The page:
We know a few things to be true about offensive schematics in today’s National Football League. One of that is that the Hoss Concept is a core component of what the New England Patriots like to do on offense. After all, they ran Hoss Y-Juke three straight times in Super Bowl LIII with success, and if you paid close attention on Sunday night you probably saw them run it a few more times. The other is that the NFL is a copycat league, and if something works for one team, other teams are going to use that design themselves.
Putting those together, you can be sure that New England is going to run their fair share of Hoss this weekend in South Beach. After all, Lamar Jackson and company used it successfully last weekend against the Miami Dolphins.
First, let’s start with what the design looks like. Here is an example from New England’s playbook, of Hoss Z Juke. In this design the Z receiver comes in motion towards the football and runs the juke route over the middle of the field:
The Hoss element is a Hitch/Seam combination. On the outside the receiver runs a hitch route, which can convert to a go route against press or rolled coverage. Inside the receiver runs a seam route out of the slot, which can convert to a post route if the middle of the field is “open,” say in Cover 2 or Cover 4. If there is a safety in the middle of the field, as you would see against Cover 1 or 3, that receiver stays vertical.
Now here’s New England running it against the Los Angeles Rams, for what is likely the last catch of Rob Gronkowski’s career:
Now let’s look back at two plays from Jackson against the Dolphins last week. The second-year passer had a huge day down in Miami, completing 17 of 20 passes for 324 yards and five, yes five, touchdowns. But beyond the numbers, astute observers of Jackson saw growth from him as a passer, including anticipation throws and the ability to use his eyes to move defenders. Some of his best work came with the Baltimore Ravens running Hoss elements.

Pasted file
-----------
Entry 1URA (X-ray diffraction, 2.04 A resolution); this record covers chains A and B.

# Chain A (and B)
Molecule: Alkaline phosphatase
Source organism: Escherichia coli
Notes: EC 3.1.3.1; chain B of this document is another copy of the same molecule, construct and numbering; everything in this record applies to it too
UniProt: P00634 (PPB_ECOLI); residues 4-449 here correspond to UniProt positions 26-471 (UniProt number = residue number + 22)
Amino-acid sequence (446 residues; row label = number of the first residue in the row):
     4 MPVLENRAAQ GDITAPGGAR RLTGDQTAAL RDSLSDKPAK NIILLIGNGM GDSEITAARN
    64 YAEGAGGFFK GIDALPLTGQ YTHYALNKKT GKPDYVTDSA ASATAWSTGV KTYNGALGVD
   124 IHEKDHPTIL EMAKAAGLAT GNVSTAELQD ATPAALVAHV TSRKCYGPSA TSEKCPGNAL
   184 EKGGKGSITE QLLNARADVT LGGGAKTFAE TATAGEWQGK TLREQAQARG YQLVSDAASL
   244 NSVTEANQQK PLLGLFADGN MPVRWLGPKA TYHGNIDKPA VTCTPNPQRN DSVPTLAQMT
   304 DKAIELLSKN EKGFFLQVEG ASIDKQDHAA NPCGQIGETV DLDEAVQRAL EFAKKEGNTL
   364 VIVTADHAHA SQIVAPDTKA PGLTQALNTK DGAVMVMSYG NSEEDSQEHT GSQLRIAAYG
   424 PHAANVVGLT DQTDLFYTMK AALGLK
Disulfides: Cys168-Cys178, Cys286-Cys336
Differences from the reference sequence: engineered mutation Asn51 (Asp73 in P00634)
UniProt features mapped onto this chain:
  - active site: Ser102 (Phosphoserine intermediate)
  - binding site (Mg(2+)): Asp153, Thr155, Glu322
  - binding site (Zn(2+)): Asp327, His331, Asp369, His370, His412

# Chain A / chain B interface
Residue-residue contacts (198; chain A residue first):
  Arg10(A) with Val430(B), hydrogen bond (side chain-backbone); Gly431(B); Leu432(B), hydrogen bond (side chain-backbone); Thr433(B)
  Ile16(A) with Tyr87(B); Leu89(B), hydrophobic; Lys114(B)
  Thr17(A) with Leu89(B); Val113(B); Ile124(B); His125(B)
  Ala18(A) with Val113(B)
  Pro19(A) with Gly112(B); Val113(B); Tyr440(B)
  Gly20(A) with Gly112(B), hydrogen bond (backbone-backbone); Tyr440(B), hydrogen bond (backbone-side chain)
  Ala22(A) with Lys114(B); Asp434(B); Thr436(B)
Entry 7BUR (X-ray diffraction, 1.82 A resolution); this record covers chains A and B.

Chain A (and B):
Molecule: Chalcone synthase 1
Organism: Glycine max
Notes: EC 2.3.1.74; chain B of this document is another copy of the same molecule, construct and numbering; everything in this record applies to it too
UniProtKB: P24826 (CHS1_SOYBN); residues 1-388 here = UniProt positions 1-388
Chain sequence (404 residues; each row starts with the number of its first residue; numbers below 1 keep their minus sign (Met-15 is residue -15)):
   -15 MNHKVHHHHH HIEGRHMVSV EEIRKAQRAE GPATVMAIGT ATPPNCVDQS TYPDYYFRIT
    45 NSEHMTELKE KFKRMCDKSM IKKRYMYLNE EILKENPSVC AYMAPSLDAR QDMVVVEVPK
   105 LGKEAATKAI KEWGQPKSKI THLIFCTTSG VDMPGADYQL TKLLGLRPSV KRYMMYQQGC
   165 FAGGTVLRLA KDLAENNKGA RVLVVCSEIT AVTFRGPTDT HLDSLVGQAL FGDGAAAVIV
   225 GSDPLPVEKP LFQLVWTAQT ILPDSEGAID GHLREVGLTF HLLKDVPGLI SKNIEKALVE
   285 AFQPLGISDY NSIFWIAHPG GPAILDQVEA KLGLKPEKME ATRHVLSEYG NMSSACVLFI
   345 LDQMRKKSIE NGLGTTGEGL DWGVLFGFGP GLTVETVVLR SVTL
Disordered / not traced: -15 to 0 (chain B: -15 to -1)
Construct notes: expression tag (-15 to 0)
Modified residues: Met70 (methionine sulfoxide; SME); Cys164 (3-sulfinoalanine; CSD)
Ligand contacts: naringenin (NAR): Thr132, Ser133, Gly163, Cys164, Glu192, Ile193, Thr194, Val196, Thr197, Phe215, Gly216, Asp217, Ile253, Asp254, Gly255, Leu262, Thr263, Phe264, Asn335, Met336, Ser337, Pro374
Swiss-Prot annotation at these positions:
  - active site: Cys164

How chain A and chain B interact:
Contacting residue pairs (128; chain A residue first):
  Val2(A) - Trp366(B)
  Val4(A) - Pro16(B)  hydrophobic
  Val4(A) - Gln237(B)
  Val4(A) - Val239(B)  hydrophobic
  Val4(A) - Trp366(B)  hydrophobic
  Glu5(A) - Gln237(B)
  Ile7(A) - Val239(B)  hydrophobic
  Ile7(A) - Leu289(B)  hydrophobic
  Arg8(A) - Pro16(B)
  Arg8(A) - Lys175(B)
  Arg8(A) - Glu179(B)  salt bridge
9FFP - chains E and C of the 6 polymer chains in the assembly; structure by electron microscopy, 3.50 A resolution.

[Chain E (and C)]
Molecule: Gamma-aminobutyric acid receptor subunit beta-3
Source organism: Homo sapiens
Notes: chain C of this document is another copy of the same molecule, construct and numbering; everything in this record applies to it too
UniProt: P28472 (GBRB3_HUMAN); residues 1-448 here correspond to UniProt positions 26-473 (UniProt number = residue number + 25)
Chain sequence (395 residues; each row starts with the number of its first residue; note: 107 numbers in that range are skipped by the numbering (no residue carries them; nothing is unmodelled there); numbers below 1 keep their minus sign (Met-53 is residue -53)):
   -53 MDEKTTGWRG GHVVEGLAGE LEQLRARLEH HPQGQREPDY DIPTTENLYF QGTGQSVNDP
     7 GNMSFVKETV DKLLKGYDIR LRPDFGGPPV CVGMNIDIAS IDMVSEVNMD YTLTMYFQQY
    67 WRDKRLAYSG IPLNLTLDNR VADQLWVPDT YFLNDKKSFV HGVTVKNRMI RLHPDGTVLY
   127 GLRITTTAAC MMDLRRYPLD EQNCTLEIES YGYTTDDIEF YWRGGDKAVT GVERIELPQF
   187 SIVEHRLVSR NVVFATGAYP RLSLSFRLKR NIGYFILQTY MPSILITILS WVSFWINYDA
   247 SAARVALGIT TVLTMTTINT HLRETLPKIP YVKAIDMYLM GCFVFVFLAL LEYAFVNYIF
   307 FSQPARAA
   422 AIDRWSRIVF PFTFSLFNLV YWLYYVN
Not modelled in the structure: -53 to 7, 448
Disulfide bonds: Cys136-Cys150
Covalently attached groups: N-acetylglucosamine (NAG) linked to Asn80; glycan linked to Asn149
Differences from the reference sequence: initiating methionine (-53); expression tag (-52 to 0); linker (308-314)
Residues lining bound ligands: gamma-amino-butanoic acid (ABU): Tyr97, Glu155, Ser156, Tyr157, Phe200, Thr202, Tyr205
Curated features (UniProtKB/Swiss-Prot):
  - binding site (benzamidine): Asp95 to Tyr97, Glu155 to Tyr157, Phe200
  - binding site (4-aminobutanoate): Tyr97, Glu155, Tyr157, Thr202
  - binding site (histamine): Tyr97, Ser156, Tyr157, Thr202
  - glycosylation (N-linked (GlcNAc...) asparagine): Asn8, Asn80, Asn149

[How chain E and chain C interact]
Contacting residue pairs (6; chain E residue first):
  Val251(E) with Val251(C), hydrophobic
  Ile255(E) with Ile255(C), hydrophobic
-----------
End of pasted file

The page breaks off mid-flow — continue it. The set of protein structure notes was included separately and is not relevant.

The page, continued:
Take this first example. The Ravens face a 2nd and 8 on the Dolphins’ 33-yard line. They line up using 11 personnel and empty the backfield, putting Jackson (#8) in the shotgun and aligning three receivers to the left and two to the right:
They run Hoss Y-Juke here, with the tight end running the Juke route from the left:
As this play unfolds you will see Miami run man coverage and use a bracket on the tight end. That gives Jackson his choice of the two seam routes from the slot, as both are open. He chooses to throw to Willie Snead (#83), and his decision is rewarded:
Two things stand out on this play. First, the coverage decision. The Dolphins were very concerned about stopping the run in this contest and loaded the box often, and used a variety of pressure packages and schemes. As Kyle Crabbs, the Lead Editor of Dolphins Wire, told me on Episode 14 of The Scho Show, they dared Jackson to beat them in the passing game. That left them playing a lot of man coverage, even Cover 0 like we see here, in the secondary. Second, on the replay angle watch Jackson’s eyes. He knows that Snead is open and that the middle of the field is unoccupied thanks to the bracket coverage, but he still looks off the middle of the field, peeking at the vertical route on the left. This is a QB showing progress with his mind:
In the second half, the Ravens faced a 3rd and 14 in their own territory, and they turned to this basic concept once more. They put Jackson in the shotgun formation again, but this time kept running back Justice Hill (#43) in the backfield to the left of the quarterback:
This time they run a variation of Hoss Y-Juke that we will call Hoss A Check Down, to steal New England’s parlance a bit. Everything remains the same but for Hill out of the backfield, who will knife through the line and run a check down route over the football. (You could also call this Hoss A Sit):
The Dolphins show pressure once more, with the defenders in off-man coverage alignments and the linebackers in blitz posture. But they do not bring pressure, and they spot drop into a basic Cover 3 coverage:
Against a Cover 3 look, this is an ideal route to run from the QB’s vantage point. He can use his eyes to move the free safety to one of the inside seam routes, and then throw the other. Here, Jackson looks to Mark Andrews (#89) out of the left slot. Notice when he pulls the trigger here:
Jackson is starting his motion just as Andrews clears the underneath defenders. He’s throwing him open, and not waiting for him to come open behind the linebackers. This is a good sign for Jackson’s development as a passer, but more importantly for Patriots’ fans, it is another example of the Ravens getting a big play in the passing game using a core New England concept.
Obviously Brian Flores knows what he and the Dolphins’ defense are facing on Sunday afternoon down in South Beach. So Miami might have a few tweaks to their gameplan in store for Tom Brady and company. But judging off the film from last Sunday, you can expect the Patriots to be able to run one of their core elements and enjoy continued success against this Miami defense.